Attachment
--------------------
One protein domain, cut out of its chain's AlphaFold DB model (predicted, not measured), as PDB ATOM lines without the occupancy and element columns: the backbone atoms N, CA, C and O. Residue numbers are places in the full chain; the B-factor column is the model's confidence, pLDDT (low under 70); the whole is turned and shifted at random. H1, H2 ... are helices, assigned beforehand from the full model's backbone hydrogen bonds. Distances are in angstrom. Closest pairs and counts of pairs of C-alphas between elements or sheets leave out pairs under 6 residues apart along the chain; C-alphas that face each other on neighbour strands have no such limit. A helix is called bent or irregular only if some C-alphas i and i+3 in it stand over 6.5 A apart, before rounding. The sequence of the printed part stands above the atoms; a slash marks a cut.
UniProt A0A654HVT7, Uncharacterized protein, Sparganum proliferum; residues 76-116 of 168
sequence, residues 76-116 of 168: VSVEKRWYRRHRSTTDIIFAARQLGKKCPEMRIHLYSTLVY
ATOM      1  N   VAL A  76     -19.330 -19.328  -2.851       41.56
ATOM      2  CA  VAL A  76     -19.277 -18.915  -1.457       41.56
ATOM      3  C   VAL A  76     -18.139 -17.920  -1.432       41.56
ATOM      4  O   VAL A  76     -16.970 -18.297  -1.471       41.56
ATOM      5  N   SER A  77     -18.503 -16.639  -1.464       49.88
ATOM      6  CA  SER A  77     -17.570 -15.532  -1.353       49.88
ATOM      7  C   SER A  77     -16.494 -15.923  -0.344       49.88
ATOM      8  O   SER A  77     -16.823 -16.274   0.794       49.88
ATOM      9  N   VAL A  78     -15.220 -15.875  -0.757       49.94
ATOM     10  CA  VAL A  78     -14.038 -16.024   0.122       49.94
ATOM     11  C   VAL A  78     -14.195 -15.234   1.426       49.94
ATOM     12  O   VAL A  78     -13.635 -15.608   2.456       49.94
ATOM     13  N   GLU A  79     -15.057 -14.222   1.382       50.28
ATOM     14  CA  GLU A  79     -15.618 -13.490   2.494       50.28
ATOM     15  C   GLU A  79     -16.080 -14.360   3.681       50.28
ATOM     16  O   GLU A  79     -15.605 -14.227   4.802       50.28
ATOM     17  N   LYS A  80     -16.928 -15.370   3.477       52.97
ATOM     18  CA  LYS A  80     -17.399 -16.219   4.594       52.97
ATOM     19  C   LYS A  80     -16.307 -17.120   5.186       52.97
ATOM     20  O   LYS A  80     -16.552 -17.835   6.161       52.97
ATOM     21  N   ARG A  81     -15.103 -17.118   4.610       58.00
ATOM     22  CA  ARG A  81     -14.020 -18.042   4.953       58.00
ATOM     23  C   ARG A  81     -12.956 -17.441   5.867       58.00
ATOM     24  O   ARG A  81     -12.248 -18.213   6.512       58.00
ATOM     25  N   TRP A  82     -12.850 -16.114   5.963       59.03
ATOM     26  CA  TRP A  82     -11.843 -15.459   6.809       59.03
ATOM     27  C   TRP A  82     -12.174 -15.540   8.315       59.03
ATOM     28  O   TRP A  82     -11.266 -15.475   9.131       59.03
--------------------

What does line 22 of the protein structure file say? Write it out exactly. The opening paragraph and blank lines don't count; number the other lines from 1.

ATOM     20  O   LYS A  80     -16.552 -17.835   6.161       52.97